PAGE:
With every decision that they make, NLV carefully takes financial, social, and environmental factors into account. “When we’re dealing with a project, we know that we will be the owners for the next sixty years,” John says. “Whatever we do now, we will be the ones accountable to whoever’s living in our village in five to ten years’ time.” Such knowledge has led to NLV’s ability to carry out complex projects in a sustainable fashion. “If you’re making a long-term decision, often that decision is what’s best for the people who live there and the planet.” One such decision was to reduce the ecological footprint of people living in its villages by over 50% saving significantly on the cost of living of its residents and the long term operating cost of the villages. Another was to develop its own relocatable home building complany so that it could drive down costs and supply much more eco-friendly homes into its villages.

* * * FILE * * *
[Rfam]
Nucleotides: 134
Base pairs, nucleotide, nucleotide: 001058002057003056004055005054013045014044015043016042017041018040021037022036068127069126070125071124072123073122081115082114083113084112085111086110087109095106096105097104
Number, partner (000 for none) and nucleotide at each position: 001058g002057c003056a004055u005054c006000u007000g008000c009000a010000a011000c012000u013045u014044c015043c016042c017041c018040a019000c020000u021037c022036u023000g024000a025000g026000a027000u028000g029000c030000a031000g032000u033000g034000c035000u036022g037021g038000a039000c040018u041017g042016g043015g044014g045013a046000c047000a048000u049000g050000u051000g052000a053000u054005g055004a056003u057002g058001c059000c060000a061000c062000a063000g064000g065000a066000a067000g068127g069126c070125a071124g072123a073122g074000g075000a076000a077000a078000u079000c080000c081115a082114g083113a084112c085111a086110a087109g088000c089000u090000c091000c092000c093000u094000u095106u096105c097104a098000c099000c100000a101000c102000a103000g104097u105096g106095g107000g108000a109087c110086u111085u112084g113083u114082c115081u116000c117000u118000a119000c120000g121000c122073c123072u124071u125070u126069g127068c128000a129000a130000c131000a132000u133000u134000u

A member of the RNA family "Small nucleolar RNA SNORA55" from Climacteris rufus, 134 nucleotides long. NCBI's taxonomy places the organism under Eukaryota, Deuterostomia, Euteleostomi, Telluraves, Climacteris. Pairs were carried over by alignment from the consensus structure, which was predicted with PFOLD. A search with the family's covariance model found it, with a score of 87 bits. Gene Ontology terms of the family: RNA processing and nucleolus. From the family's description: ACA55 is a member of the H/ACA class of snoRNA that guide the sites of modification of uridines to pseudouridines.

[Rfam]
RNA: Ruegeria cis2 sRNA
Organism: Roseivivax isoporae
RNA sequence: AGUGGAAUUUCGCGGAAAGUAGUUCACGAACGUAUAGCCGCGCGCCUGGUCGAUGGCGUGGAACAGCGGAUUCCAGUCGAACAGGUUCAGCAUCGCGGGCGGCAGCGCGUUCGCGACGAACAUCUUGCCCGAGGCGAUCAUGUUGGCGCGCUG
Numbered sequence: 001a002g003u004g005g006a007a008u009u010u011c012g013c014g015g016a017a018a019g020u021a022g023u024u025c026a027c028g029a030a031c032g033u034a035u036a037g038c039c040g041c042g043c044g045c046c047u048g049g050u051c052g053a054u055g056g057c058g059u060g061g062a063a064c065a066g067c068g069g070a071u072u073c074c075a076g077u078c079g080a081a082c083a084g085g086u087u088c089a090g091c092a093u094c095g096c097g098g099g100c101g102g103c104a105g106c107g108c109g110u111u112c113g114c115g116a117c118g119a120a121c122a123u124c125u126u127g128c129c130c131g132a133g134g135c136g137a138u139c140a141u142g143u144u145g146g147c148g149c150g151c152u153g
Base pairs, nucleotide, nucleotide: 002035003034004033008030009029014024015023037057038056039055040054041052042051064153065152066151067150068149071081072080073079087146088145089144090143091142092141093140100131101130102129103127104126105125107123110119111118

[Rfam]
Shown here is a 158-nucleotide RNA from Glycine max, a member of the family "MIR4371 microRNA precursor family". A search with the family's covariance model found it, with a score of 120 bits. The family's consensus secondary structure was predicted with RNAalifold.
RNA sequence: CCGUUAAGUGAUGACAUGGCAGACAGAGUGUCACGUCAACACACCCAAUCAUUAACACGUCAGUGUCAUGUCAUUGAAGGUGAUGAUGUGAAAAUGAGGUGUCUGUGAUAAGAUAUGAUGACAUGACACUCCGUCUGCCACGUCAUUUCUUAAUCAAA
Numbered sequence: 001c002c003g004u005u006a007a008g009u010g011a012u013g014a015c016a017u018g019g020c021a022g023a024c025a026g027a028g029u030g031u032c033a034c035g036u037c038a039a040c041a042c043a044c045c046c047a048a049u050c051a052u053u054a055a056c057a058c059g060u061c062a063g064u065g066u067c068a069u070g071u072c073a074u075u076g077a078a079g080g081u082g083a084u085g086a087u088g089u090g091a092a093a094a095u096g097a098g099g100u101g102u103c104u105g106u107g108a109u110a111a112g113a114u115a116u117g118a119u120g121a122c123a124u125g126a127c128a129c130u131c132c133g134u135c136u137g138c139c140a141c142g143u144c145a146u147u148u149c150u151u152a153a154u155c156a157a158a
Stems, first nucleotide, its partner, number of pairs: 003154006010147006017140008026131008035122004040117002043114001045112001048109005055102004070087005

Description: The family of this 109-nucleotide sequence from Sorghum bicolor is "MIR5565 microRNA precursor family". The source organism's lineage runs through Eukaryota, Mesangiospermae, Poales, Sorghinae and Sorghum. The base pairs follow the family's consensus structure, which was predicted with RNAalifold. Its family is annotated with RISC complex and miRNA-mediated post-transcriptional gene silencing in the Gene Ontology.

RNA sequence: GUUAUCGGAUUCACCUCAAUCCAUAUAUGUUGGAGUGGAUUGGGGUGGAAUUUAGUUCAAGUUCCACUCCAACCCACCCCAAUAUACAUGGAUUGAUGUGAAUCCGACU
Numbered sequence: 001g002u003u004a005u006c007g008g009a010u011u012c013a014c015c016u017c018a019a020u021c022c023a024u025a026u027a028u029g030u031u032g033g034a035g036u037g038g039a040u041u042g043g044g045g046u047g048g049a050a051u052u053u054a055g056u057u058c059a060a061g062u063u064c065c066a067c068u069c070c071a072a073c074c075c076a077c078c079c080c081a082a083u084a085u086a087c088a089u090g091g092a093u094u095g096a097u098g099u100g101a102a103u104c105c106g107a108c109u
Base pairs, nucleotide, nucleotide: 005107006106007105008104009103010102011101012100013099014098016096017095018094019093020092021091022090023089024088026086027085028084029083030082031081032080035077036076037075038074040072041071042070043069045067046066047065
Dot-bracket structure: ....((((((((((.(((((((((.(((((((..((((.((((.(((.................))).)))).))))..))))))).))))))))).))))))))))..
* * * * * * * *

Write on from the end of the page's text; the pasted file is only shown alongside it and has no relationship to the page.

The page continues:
The first project NLV took on proved to be their most challenging, due to the unique nature of the concept within the state. This fresh approach involved numerous difficulties, such as different legislative constraints, as well as different construction and development methods. Later, over the course of their fifth project, NLV realised that a greater priority had to be placed on the reduction of their ecological footprint. “We made a lot of mistakes,” says John, “because we were at the bleeding edge rather than the leading edge.” This created many stresses and strains with the company’s staff, management line, and infrastructure, due to their determination to follow through on their initiatives, even at the risk of a socially or financially negative output. “What we learned from that is that in any of the decisions that we’re making, our biggest risk is not applying an equal amount of energy into the three core principles of sustainability, which is social, environmental and financial.” New government incentives, guidelines, and legislations have allowed NLV’s more recent environmental efforts to be rolled out in an easier, more efficient manner. Having just rolled out their next five year strategy, NLV plans to use some of their models and apply them to different sectors. They are looking to fast track the roll out of their model across Australia. “You never know what might happen after that,” John says “We might expand outside of Australia. But for the time being it’s more the same, but at a faster development rate so that we can accomodate the demand of the baby boomers the rapidly aging demographics of our population.”